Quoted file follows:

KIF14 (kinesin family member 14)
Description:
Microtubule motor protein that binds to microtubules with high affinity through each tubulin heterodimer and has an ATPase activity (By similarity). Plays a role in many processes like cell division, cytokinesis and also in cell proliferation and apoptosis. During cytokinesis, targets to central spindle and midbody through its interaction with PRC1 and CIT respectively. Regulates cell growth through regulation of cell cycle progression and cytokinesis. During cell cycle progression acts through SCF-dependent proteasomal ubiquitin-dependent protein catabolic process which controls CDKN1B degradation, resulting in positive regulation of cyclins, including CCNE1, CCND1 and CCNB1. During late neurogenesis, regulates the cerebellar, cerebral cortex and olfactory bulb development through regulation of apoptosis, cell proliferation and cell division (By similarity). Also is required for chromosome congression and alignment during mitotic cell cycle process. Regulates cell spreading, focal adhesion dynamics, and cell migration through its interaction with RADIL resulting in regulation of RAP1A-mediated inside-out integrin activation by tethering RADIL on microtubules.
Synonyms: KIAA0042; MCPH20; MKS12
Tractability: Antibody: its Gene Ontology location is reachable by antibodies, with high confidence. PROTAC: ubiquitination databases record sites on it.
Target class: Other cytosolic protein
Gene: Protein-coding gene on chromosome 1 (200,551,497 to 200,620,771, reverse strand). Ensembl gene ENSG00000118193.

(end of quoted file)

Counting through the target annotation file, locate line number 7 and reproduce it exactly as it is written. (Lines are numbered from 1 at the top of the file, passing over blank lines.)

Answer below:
Gene: Protein-coding gene on chromosome 1 (200,551,497 to 200,620,771, reverse strand). Ensembl gene ENSG00000118193.